Josh j Smith


my new job
August 13, 2009, 1:33 am
Filed under: stuff

I was a percentage point about month ago for the unemployment rate. It was frustrating, humiliating, and stressful. For those of you who think about trying to survive on unemployment wages – you cant.

Being unemployed is humiliating on a couple levels. First and obvious is being jobless and struggling to provide for the basic needs of your family. As a result, you become dependent upon family and friends to help you. In our case, many did so. My friend Will employed me to cut wood, do some roof work, and build some platforms for his church. My sister paid me the most generous hourly wage I have ever received to tear out a bush and trim some hedges.

The second humiliating thing about being unemployed is that to get a job you have to lower your standards for work much more than desired to get something that pays the bills. Lowering my standards meant returning to my first and most skilled trade – food. Therefore, I decided to stop in gourmet market across from where we used to live. I thought, “I love coming here as a customer, maybe I can get a job here. And, bonus, I can walk to work.”

I walked in. Asked if they were hiring, and found out a position had become available that day. I filled out an application, and Chef and one of the managers interviewed me. A couple days later I was wearing my Santoni’s hat, white jacket, and black checkered chef pants. Ironically, I love the job, and realized that cooking is something I love to do. It is a canvas I like to work on, and I am wanting to learn more about.

Santoni’s Marketplace and Catering – If you are in the Baltimore area you can contribute to my employment by visiting, using them to cater a personal event, or recommending them to your employer for corporate catering events.



Poopy Diaper
July 30, 2008, 12:49 pm
Filed under: stuff | Tags: , , ,

Three days passed and nothing.  Gina started to worry about the welfare of Murray.  So we began to talk about what we should do.  

Baby constipation is no joke.  Three days for an adult is a long time, let alone a baby.  Up to this point Gina and I were used to several poopies a day, so when he had not gone for three we became a little worried.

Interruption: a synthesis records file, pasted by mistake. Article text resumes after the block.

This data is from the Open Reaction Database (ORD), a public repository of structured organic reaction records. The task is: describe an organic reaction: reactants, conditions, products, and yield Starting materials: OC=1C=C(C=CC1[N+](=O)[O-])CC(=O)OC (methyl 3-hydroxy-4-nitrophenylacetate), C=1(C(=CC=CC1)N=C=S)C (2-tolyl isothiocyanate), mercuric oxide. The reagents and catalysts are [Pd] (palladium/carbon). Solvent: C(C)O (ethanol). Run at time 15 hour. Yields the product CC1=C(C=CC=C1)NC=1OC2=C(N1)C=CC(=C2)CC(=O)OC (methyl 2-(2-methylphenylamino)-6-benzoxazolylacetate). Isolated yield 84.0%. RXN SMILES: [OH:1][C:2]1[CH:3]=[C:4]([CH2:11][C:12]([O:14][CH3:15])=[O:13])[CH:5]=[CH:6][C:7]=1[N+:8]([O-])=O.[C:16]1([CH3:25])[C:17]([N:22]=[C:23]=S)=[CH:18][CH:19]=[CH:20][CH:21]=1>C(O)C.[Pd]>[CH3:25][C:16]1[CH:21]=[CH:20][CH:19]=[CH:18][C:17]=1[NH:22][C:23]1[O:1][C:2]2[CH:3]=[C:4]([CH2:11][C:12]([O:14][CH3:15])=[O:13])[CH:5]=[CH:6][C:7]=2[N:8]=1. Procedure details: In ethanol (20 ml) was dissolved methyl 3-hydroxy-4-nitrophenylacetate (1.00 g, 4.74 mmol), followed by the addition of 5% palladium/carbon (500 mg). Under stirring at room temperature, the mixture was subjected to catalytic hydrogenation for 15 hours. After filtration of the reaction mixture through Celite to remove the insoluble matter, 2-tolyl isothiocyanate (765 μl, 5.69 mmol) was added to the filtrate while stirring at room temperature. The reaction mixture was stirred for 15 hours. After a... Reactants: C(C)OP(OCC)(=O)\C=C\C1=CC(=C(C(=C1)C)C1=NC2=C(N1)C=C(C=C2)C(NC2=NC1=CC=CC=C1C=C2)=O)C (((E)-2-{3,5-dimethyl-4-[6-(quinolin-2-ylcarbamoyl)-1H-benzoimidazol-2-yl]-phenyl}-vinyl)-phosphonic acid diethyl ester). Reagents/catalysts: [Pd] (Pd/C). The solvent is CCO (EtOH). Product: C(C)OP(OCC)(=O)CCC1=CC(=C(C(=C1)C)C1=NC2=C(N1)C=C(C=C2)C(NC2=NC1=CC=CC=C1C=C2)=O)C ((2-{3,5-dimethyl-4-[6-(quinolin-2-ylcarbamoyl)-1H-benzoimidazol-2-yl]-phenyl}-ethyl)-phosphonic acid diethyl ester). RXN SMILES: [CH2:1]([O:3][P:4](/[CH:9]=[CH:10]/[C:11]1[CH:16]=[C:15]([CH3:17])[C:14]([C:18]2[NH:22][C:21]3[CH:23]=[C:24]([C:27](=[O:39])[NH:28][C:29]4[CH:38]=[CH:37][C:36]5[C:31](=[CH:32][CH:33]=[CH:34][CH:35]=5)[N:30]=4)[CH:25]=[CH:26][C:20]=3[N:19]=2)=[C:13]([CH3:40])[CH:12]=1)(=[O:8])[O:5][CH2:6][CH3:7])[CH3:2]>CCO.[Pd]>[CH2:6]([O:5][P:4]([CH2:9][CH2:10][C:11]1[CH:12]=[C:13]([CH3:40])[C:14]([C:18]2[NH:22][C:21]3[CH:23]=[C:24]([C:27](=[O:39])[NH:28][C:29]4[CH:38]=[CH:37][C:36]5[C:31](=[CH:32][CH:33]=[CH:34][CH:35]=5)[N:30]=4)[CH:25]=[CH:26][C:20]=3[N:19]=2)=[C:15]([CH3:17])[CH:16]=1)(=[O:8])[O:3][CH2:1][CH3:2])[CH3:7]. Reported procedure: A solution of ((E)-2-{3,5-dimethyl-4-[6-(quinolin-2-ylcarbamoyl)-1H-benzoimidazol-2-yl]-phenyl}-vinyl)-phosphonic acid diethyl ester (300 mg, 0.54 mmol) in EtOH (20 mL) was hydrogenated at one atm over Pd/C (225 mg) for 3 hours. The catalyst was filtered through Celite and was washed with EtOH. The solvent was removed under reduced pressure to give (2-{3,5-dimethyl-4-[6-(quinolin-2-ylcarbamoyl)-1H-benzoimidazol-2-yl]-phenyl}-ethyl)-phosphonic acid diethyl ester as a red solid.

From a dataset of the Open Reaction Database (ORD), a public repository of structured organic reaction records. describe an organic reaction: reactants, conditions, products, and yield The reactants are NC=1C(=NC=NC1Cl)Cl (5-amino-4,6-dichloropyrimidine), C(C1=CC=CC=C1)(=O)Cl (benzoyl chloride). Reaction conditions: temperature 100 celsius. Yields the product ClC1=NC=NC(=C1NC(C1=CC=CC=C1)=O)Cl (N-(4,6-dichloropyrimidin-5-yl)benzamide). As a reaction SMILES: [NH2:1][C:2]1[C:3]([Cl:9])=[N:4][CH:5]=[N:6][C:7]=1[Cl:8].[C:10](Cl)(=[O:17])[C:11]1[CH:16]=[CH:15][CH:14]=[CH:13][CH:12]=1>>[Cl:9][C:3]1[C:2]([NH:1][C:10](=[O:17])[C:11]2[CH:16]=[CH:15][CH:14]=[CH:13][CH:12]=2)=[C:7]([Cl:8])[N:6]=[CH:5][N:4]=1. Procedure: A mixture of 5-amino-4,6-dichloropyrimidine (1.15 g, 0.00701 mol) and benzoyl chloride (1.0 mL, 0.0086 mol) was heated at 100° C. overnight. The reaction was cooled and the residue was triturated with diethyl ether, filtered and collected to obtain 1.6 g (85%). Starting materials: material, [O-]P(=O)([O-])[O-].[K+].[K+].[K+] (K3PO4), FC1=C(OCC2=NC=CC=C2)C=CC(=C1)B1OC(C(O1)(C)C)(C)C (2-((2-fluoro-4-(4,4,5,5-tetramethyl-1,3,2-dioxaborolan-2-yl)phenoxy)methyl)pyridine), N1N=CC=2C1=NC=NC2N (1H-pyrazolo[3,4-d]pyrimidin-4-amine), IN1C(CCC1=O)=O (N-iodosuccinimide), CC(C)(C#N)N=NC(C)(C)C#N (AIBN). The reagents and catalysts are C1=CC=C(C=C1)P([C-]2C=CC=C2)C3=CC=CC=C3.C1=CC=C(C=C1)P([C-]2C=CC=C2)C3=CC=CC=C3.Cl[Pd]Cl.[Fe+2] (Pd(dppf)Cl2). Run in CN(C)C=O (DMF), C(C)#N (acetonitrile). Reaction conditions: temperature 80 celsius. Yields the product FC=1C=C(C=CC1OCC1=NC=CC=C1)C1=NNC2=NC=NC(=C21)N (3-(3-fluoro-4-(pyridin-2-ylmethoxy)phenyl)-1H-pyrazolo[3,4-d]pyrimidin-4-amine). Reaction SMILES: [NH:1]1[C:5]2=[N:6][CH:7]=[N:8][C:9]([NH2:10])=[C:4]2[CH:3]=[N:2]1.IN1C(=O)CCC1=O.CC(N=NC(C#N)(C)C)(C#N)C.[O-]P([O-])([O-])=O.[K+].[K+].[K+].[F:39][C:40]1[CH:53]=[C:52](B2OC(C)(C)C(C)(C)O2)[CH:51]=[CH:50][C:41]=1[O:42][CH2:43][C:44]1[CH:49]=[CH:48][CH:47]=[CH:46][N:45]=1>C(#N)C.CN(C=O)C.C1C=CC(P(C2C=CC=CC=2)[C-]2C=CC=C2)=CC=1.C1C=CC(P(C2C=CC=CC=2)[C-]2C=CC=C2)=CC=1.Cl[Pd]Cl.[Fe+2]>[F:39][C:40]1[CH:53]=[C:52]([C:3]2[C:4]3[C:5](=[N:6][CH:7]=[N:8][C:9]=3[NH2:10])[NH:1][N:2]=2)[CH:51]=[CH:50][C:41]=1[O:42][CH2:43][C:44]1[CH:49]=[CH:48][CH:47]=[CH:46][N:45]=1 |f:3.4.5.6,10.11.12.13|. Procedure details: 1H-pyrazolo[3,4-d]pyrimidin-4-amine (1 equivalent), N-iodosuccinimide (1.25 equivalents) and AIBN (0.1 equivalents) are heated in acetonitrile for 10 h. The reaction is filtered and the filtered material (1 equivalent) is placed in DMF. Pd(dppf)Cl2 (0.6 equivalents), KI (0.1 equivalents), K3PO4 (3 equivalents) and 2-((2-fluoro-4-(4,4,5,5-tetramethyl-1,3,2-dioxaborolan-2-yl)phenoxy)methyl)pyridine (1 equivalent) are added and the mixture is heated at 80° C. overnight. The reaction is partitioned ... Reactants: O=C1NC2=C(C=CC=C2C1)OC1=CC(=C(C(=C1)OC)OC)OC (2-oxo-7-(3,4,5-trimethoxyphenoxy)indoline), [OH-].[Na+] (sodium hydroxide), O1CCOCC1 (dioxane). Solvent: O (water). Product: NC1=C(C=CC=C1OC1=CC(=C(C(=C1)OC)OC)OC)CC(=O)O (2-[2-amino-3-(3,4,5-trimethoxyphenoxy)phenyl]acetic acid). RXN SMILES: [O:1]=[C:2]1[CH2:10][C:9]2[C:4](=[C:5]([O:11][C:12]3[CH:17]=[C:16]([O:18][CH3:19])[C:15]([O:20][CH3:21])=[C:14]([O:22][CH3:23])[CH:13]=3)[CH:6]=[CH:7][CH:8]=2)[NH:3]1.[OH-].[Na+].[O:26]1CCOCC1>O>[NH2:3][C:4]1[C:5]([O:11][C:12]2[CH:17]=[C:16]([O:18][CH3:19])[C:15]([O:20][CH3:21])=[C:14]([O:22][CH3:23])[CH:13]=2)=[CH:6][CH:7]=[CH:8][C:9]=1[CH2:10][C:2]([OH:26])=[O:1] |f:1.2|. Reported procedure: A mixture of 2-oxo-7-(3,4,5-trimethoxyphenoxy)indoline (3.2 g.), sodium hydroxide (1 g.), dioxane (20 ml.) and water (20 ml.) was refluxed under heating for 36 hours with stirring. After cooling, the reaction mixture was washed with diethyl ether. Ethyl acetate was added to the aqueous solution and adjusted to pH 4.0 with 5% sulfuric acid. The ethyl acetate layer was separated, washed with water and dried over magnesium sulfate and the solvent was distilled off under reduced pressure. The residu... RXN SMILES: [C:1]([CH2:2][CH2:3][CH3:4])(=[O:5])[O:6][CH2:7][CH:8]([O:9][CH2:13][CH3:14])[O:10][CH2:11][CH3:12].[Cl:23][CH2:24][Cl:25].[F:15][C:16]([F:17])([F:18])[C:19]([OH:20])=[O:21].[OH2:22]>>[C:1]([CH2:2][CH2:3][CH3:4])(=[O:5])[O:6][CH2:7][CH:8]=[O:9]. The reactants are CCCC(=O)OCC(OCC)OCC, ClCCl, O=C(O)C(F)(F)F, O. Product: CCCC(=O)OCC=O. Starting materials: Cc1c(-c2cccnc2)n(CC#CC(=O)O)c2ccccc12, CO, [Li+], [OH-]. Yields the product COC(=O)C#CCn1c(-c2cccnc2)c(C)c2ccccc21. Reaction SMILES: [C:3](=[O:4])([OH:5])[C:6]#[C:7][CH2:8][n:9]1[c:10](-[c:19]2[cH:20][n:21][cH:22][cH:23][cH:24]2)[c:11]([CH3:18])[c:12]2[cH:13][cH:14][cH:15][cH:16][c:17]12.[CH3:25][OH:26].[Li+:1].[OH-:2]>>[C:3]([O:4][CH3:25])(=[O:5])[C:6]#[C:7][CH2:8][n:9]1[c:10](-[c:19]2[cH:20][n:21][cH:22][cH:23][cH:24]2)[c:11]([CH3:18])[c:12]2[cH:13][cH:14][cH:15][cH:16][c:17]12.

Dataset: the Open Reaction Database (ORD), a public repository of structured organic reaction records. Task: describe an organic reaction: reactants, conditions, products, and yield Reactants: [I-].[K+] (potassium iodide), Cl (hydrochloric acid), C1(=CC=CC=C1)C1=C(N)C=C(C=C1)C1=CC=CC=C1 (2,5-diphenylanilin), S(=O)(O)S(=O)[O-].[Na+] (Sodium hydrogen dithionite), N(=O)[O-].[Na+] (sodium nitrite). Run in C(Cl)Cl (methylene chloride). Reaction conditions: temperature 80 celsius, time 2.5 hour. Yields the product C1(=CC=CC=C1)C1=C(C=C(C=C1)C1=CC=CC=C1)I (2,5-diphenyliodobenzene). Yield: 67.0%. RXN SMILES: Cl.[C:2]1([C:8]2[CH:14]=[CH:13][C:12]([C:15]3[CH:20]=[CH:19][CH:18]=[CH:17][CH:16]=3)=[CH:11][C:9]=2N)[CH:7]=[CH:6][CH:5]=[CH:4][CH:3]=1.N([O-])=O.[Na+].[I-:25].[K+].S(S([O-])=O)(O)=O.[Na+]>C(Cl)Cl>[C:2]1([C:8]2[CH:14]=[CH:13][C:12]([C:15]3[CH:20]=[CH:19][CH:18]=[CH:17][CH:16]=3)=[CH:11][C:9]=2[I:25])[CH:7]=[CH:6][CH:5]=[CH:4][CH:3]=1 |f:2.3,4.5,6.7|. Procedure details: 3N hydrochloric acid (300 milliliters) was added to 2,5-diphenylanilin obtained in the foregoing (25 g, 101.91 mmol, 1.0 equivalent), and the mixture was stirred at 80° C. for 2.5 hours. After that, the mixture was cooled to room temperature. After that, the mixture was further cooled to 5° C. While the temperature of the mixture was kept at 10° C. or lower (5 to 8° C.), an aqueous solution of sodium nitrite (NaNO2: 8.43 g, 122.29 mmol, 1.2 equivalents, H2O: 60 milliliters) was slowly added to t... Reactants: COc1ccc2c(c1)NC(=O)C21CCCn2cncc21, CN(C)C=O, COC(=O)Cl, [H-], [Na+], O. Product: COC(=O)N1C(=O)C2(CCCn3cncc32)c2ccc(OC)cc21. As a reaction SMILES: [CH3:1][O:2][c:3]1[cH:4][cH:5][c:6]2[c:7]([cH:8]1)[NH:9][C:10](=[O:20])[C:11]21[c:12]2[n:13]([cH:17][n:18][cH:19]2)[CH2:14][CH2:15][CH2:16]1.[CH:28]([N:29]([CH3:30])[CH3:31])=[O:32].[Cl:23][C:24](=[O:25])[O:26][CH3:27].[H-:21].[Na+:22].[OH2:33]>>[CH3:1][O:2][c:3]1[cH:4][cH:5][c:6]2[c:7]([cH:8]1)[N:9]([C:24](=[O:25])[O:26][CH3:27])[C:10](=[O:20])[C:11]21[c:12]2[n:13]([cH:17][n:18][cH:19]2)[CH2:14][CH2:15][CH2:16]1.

We did not freak out, but it was dissappointing every time we changed his diaper and did not see poop.  Honestly I don’t think I have ever look forward to seeing poop until then.  Its funny what parents get excited about in the beginning – pooping, puking, burping, farting, peeing – all signs that everything is working internally.  

So when Gina and I were brainstorming what to do about Murray’s constipation.  We began to ask questions rather than panic.  The result is a lot of potty talk around the table.  I don’t know about your family, but potty talk at the table is a regular occurrence.  My brother-in-law says it is because we are all experts at it and no one can argue with our perspective.  As if they know what really happens when we potty.  

It was a Saturday night, I was at work, and Gina went and bought the goods for Murray’s defecating stimulation.  She said that she was going to her mom’s for moral support.  As I was cleaning at the coffee shop, I receive a picture message from Gina with the evidence of Murray’s newfound freedom.  I opened the phone in normal anticipation of receiving a text msg, and come to find it is a picture msg, even more exciting.  Then it was a picture of Murray’s poop filled diaper – I was a proud father to the say the least.  Joy overwhelmed my heart because my son was able to poop, and I know he was feeling more FREE.  It was a subtle experience of redemption for our family.    

I told this story with some friends at lunch – here it is again potty talk at the table – and they were were laughing hysterically because this story was my response to the question, “How have you seen God?”  



midwife
August 9, 2007, 3:10 am
Filed under: stuff | Tags: , ,

Today was the first Midwife visit for Gina, Murray (we are having a boy!), and I. It was unusual from the beginning. We thought the appointment was at the end of the month but someone called to confirm an appointment for today. Also, when we got there, the office for the midwife was in an apartment building down town Baltimore. You can assume what I was thinking… “we are going to have a back-ally baby, what are thinking!” We walk into the office, or should I say apartment, and the wall is cluttered with happy family pictures with their new baby, hopefully taken with the families that birthed them.

The people were real confused of why we were there and thought that they screwed up big time because they did not have us down to visit today. However they managed to squeeze us in for an appointment. When we left the office, literally minutes later as we were pondering how the appointments got messed up, another Midwife calls and asks why we did not show up for our appointment… OOPS!

Anyway, as we were talking with the midwife in the office we asked about birthing tubs. So we asked how the baby does not drowned in the water when it comes out – she said, “We pick it up out of the water”… I thought -dah! She went on to explain that the baby does not take its first breath until they suck the mucus out of its mouth so when the air is available it will take its FIRST breath. How cool is that, even though Murray is alive and well inside Gina, I will see him take his first breath, I will see creation climax and yet begin at the same time. That is pretty gnarly!

Another little fact that I learned was that African Americans have more stretchy skin than white people, thus making childbirth a little more easier, interesting.